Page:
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Riptide of fraud may follow Sandy’s path

Now that cleanup is beginning, homeowners in affected areas must increase their vigilance

SandySandy is gone, but she has carved out massive damage that will take months to repair.

Now that cleanup is beginning, homeowners in affected areas must increase their vigilance for scam artists who inevitably follow natural disasters.

Sandy may be the one of most expensive storms in recent history. Contractors will be in great demand as the repair network gets stretched to the limit. Shady operators inevitably will descend on disaster areas, trying to bilk homeowners and their insurers.

These crooks prey on the disaster scene’s chaos and anxiety of consumers as they work to put their lives back together. Fraud fighters, consumer groups, insurers and government agencies must get important messages onto the streets.

• Make sure a contractor is licensed, if required. And if not, check with the proper agencies and insurers to make sure the contractor is reputable;

• Avoid contractors who go door-to-door. They’re almost always up to no good; and

• Work closely with your insurance company to make sure the right repairs are done, and done right.

Megastorms like Sandy also should prompt lawmakers to better protect disaster victims from dishonest contractors. A half-dozen states this year enacted laws giving homeowners more protection from storm chasers.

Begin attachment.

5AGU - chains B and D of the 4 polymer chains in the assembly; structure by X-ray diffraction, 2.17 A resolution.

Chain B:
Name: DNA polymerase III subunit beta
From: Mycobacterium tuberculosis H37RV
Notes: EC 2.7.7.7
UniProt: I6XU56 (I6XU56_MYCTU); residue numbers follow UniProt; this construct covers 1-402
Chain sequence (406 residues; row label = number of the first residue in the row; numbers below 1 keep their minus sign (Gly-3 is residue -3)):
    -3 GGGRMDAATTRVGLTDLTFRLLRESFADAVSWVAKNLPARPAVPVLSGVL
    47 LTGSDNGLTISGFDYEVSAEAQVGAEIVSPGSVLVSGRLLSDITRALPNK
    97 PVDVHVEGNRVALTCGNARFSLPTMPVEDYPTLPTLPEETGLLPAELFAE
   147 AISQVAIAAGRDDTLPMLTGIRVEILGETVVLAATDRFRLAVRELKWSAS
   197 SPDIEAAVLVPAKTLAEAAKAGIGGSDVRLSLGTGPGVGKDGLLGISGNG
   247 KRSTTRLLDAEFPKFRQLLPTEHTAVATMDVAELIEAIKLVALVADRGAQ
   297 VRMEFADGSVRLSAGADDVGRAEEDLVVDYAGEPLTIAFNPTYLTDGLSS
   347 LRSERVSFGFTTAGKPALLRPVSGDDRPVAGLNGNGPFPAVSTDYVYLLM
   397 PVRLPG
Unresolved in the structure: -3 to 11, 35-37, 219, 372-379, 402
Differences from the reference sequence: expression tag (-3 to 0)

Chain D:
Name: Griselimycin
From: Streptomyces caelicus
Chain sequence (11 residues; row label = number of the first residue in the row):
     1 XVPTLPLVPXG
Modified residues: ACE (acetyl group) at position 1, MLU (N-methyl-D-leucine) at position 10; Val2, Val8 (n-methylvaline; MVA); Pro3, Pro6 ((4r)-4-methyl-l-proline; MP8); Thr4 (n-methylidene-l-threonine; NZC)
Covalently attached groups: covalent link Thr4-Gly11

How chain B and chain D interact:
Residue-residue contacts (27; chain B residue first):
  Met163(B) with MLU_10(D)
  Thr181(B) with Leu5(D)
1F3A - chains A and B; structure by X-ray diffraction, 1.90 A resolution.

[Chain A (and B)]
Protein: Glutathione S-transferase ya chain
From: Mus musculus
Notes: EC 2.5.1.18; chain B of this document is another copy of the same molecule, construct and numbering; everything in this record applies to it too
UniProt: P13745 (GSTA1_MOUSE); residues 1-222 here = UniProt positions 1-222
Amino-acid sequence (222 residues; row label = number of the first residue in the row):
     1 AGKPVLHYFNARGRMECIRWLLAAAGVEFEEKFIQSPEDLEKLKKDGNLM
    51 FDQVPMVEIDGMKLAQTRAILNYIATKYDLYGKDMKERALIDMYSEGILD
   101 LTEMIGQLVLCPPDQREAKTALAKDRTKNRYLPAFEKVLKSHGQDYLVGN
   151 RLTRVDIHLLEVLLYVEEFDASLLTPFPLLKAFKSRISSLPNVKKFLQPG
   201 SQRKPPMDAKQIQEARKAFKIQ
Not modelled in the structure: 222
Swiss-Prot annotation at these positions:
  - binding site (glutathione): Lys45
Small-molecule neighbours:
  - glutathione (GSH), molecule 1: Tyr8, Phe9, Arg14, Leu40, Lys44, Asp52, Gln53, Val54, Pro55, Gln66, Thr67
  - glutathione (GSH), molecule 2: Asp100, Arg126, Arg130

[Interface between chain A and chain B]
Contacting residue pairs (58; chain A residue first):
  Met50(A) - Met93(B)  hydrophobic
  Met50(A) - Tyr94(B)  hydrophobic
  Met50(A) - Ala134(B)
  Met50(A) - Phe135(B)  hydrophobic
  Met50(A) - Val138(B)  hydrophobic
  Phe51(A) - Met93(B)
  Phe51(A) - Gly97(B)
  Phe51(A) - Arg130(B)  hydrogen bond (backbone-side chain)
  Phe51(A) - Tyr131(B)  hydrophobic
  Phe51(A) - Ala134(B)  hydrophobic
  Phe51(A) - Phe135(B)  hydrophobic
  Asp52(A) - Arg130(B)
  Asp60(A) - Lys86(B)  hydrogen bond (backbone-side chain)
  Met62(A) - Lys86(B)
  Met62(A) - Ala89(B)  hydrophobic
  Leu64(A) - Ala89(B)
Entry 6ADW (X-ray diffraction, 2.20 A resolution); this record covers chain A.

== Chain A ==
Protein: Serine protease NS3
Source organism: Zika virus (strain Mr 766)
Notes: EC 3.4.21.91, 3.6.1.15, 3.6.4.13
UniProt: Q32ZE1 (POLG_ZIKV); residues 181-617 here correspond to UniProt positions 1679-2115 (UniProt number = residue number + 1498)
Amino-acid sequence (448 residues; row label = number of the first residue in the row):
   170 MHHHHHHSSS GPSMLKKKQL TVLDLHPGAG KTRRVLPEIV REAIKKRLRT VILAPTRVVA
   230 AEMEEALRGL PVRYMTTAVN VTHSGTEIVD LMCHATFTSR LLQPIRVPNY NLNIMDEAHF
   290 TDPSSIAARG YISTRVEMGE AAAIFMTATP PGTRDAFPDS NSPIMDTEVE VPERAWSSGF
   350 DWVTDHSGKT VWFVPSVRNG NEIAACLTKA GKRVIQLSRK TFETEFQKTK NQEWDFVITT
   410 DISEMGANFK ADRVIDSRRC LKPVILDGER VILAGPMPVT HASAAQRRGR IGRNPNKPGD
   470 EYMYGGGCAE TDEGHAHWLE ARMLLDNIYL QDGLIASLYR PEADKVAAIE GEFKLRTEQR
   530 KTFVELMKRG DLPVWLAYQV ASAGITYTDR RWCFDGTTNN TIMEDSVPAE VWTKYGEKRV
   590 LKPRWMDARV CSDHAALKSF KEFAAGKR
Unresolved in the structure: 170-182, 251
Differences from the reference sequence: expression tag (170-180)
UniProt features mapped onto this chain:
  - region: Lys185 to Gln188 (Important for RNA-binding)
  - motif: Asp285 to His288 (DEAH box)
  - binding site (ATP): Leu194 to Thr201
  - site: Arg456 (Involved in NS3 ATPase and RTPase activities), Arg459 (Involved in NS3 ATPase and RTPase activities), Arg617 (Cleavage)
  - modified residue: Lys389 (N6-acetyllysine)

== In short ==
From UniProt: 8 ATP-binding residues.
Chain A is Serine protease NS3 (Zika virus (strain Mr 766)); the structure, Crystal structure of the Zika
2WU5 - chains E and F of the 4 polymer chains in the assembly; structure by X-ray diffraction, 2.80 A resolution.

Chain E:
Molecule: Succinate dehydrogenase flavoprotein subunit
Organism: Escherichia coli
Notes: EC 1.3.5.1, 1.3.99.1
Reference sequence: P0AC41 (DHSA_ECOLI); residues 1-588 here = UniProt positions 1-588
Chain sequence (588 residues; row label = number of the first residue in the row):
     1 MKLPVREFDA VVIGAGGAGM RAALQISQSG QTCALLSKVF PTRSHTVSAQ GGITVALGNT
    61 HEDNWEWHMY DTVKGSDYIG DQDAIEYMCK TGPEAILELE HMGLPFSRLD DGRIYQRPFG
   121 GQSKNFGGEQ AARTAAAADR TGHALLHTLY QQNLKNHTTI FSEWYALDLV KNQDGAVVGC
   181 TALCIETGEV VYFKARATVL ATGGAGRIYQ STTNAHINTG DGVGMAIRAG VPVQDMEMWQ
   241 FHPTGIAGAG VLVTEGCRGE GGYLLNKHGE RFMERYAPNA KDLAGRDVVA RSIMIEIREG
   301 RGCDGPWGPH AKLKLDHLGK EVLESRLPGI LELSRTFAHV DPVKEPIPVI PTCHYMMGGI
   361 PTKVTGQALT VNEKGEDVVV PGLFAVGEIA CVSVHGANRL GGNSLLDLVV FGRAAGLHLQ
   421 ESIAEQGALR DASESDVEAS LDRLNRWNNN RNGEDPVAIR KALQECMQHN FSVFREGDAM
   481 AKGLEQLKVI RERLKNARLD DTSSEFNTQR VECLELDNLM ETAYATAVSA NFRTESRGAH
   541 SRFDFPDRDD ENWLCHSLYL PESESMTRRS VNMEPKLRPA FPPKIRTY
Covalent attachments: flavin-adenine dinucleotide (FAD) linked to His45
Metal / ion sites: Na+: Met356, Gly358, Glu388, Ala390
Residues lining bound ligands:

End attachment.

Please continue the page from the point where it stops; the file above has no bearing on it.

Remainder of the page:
Here are key contractor laws that should go on the books in more states:

• Let consumers cancel repair contracts if the property insurer denies the claim. This protects consumers from contractors who try to con insurers into paying for repairs that are shoddy, needless, inflated or never even done;

• Contract forms also should clearly mention the consumer’s recision rights. And that it’s a crime for the contractor to offer consumers inducements (such as paying the deductible) to sign up, or for the contractor to act as an intermediary between the consumer and the insurer (i.e., an unlicensed adjuster); and

• Require contractors to register with the state. Registration is not a state license, but will help ensure that a state knows which contractors are doing business within its borders.

The floodwaters now are subsiding, but next may come a riptide of fraud. We must be ready.

About the author: Howard Goldblatt is director of government affairs for the Coalition Against Insurance Fraud.

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